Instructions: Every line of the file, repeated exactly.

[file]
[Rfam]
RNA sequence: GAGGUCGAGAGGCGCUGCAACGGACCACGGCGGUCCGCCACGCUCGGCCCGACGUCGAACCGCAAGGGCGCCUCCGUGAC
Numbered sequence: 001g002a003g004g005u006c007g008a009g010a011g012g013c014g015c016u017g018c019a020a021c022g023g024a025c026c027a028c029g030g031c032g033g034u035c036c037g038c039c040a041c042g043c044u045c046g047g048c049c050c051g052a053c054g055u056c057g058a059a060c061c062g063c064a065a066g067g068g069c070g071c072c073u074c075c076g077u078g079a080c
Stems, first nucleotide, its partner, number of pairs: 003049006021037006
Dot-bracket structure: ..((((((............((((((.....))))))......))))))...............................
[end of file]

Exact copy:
[Rfam]
RNA sequence: GAGGUCGAGAGGCGCUGCAACGGACCACGGCGGUCCGCCACGCUCGGCCCGACGUCGAACCGCAAGGGCGCCUCCGUGAC
Numbered sequence: 001g002a003g004g005u006c007g008a009g010a011g012g013c014g015c016u017g018c019a020a021c022g023g024a025c026c027a028c029g030g031c032g033g034u035c036c037g038c039c040a041c042g043c044u045c046g047g048c049c050c051g052a053c054g055u056c057g058a059a060c061c062g063c064a065a066g067g068g069c070g071c072c073u074c075c076g077u078g079a080c
Stems, first nucleotide, its partner, number of pairs: 003049006021037006
Dot-bracket structure: ..((((((............((((((.....))))))......))))))...............................